Performative activism is any act that makes a show of a person supporting or being against a movement and/or action. It comes in many forms, from badges to posters to flags, but it’s a statement of a person’s position, and you’re meant to see it.

There are several problems with this sort of thing:

  1. It’s a showy act, but they’re often empty acts. It’s easy to put up a rainbow flag during Pride month, or change your profile picture (See my Allies rant from a few weeks back). The things is, until you actually back it up with anything, it’s just a show. You need to walk the walk, to talk the talk.
  2. They can be easily hijacked. Visible campaigns like, for example, the recent one sprung up in the wake of the Brexit furore where people who are “ok” with immigrants wear a safety pin to show their support. Because this is to show they are a safe person to sit beside on the bus, or talk to walking down the street so you aren’t alone. Thing is, everyone has safety pins, or can acquire them easily, and there are some awful people out there who will happily use them to trick people into walking into an attack.
  3. They can be a front, even if you don’t mean it. It’s easy to say “I’m not racist/homophobic/ableist”, and then in the next sentence use an ableist slur. A lot of people would like to think they are good, decent people, and they likely are, but they will likely still have vocabulary and thinking that in some way targets marginalised groups. So whilst wearing a safety pin, for example, might show you’re not racist, it’s only scratching the very surface of the problem.
  4. They don’t actually help any cause. Cities painting zebra crossings rainbow doesn’t make up for the fact the government just voted again to put down transgender rights. Wearing a safety pin to show you’re not racist, but not actually speaking up when something happens in front of you isn’t going to solve the racism problem that has been dragged into the daylight in the wake of Brexit. We need actions, not empty words and badges.

It is hard; not everyone is able to be involved in direct activism for various reasons. A lot of people take comfort in having their badge or their flag or their poster. And despite what I’ve written above there is nothing inherently wrong with it, but people need to start realising it is performative, it doesn’t solve the problems, and stop congratulating themselves whilst talking over the people actually affected.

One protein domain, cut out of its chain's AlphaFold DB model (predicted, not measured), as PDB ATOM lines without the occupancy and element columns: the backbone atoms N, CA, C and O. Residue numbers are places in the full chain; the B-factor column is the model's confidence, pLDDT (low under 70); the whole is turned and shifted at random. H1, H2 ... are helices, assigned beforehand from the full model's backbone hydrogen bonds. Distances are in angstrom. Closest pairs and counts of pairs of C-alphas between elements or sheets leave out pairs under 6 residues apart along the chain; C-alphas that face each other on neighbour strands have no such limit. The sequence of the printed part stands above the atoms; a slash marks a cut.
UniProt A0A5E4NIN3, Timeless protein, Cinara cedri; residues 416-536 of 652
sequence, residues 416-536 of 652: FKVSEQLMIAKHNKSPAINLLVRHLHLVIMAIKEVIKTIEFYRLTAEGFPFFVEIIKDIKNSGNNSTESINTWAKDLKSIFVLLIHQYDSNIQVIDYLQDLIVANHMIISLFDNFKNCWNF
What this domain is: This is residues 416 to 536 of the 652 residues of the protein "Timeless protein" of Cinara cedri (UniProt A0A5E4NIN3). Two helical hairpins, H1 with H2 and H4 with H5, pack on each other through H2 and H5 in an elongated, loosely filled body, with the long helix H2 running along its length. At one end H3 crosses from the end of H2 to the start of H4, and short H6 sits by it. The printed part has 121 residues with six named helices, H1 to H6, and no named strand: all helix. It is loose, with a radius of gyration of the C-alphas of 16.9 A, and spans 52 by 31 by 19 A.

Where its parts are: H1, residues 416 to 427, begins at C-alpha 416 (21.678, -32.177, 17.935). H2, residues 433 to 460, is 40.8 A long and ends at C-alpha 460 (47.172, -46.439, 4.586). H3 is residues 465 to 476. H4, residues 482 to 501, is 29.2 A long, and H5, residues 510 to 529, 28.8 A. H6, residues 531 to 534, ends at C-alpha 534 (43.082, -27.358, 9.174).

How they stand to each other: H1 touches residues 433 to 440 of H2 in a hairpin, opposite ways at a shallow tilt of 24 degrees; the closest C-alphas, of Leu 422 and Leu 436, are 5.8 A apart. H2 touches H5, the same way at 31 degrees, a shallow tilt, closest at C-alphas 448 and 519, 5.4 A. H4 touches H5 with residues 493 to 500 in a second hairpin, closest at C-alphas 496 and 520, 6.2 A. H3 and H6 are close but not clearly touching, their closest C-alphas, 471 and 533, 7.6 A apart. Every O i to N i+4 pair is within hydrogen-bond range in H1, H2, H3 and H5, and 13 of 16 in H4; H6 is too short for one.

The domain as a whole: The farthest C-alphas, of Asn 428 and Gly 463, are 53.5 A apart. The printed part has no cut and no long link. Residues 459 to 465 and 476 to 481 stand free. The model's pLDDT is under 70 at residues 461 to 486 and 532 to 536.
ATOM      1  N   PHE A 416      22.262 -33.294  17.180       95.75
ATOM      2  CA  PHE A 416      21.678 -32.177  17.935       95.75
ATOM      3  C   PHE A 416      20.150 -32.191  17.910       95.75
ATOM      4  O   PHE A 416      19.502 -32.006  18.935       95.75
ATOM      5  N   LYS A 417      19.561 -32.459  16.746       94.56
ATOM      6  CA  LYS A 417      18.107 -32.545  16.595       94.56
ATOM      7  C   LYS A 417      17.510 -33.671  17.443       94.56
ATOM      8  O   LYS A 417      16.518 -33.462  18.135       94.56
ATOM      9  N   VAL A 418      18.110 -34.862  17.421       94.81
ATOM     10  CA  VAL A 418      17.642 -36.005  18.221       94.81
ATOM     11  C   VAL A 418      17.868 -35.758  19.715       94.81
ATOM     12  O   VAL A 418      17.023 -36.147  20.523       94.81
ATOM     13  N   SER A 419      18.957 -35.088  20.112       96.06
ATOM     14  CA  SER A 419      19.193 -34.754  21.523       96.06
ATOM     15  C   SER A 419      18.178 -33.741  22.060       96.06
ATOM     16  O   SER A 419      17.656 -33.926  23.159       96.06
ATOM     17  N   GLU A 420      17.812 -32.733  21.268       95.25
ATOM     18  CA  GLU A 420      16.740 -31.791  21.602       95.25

Take for example the people today on twitter who decided to take to the #heterosexualprideday tag and tell LGBTQIA+ folx that it’s all just a joke, that these people are just whining because they’re not getting attention for five minutes. And maybe in some cases it is, but in the wider world, it’s anything but a joke. We’ve seen all too recently the violence that LGBTQIA+ folx face for just being themselves. Shot down in nightclubs, refused travel by airlines who won’t recognise their gender. There are people who have family asking why they should get a Pride month for being queer when straight people aren’t celebrated. I’ve seen a lot of people retweeting the quote about how Pride is celebrating our right to exist without persecution, not that we’re gay (because it’s always centred around cisgays, but that’s for another post), and that’s great and all, but we need people to stand up and say “No, this is not a joke, and we need to tackle why”.

We’ve seen a massive uptick in racist attacks since the Brexit result was announced, but this isn’t a new problem. People coming out and saying that those who voted to leave are just uneducated, out of touch “coffin dodgers” are muddying the waters and taking away from the fact that this has been a problem for a long time, the racists just now believe that a vote in the direction they were hoping for has given them a mandate to act as they are openly.

Stepping up is scary: it can be dangerous, time-consuming, energy-consuming, and in extreme cases deadly. But you can have all the words in the world up on a website like this, if you can’t actually step up at the time of an incident, they mean nothing. It doesn’t have to be confronting the attacker either, at least not if it’s a verbal attack: walk up to the victim and greet them like a friend, cutting off the attacker and helping to outnumber them. Cowardice is a common theme with these people, once they’re outnumbered they lose all bottle. If you can’t get involved because it’ll put you or someone you’re with in danger, film what’s going on and report it. If someone else steps up first, you should still step up too. Action in numbers shows you’re really against something.

The world is a scary place for marginalised people, we could do with more of a hand than a shiny badge that says you’re cool.